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Dimensions and principles of curriculum design

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Dimensions and principles of curriculum design

  1. 1. (Purita P. Bilbao, Ed.D.)
  2. 2. Scope Sequence Continuity Integration Articulation Balance
  3. 3. All the content, topics, learning experiences, and organizing threads comprising the educational plan. (Tyler in Ornstein, 2004) It does not only refers to the cognitive content but also affective and psychomotor. Broad, limited, simple, general are the words used to describe the scope. Decision making of the teacher is needed.
  4. 4. Curricular coverage Time Diversity Maturity of the learners Complexity of content Level of education
  5. 5. Scope of the Curriculum can be divided into chunks: Units Sub-units Chapters Sub-chapters Each Chunk is guided by the general curriculum objectives or goals. Division of the content may use deductive principle. Arrangement of scope is inductive. Content Outline of the Curriculum may follow some design: Thematic Linear Logical
  6. 6. Contents and experiences are arranged in hierarchical manner. A particular order in which related events, movements, or things follow each other.
  7. 7. (Smith, Stanley and Shore, 1957) Simple to complex learning – content & experiences are organized from simple to complex, concrete to abstract, easy to difficult. Prerequisite Learning- there are fundamental things to be learned ahead.
  8. 8. Whole to Part Learning – overview before the specific content or topics. Related to gestalt principle. Chronological learning – the order of events is made as a basis of sequencing the content and experiences.
  9. 9. World-Related sequence Concept- related sequence Inquiry- related sequence Learning- related sequence Utilization- related sequence
  10. 10. World-Related sequence • Space – spatial relations will be the basis for the sequence. • Time – from the earliest to the most recent • Physical Attributes – the physical characteristics of the phenomena such as age, shape, size, brightness & others.
  11. 11. Concept-related sequence -how ideas are related together in logical manner • Class relations – group or set of things that share common practices • Propositional relations – a statement that asserts something
  12. 12. Inquiry-related sequence -based on the process of generating, discovering & verifying knowledge, content and experiences are sequenced logically and methodically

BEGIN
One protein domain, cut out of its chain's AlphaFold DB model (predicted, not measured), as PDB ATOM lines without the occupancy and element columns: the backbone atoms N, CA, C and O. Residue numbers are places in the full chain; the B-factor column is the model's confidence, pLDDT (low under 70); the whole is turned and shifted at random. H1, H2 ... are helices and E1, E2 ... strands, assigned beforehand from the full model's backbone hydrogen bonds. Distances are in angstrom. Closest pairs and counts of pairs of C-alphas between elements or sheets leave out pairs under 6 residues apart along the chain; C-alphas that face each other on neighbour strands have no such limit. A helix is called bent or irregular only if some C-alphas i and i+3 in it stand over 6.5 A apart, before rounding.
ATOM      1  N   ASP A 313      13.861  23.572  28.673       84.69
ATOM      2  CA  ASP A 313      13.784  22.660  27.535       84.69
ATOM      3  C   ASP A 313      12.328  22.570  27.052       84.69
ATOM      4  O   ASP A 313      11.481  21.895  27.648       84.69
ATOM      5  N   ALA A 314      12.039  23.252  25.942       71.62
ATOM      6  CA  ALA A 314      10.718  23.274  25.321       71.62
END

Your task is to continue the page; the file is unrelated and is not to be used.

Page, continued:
13. 13. Learning-Related Sequence - How people learn • Empirical Prerequisites - based on empirical studies where the prerequisite is required before learning the next level • Familiarity – prior learning is important in sequence
  14. 14. • Difficulty – easy content is taken ahead than the difficult one • Interest – use interesting contents and experiences to boost their appetite in learning
  15. 15. Continuity Vertical repetition and recurring appearances of the content provide continuity in the curriculum. This process enables the learner to strengthen the permanency of learning and development of skills. Gerome Bruner calls this “spiral curriculum” For learners to develop the ideas, these have to be developed and redeveloped in a spiral fashion in increasing depth and breadth as the learners advance
  16. 16. Integration “Everything is integrated and interconnected. Life is a series of emerging themes.” This is the essence of integration in the curriculum design. Organization is drawn from the world themes from real life concerns. Subject matter content or disciplined content lines are erased and isolation is eliminated.
  17. 17. Articulation Can be done either vertically or horizontally. In vertical articulation, contents are arranged from level to level or grade to grade so that the content in a lower level is connected to the next level. Horizontal articulation happens at the same time like social studies in grade six is related to science in grade six.
  18. 18. Balance Equitable assignment of content, time, experiences and other elements to establish balance is needed in curriculum design. Too much or too little of these elements maybe disastrous to the curriculum. Keeping the curriculum “in balance” requires continuous fine tuning and review for its effectiveness and relevance.
  19. 19. Guidelines in Curriculum Design Pointers • Curriculum design committee should involve teachers, parents, administrators and even students. • School’s vision, mission, goals and objectives should be reviewed and used as a bases for curriculum design. • The needs and the interests of the learners, in particular, and the society, in general, should be considered.
  20. 20. • Alternative curriculum design should consider advantages and disadvantages in terms of cost, scheduling, class size, facilities and persona; required. • The curriculum design should take into account cognitive, affective, psychomotor, concepts and outcomes.

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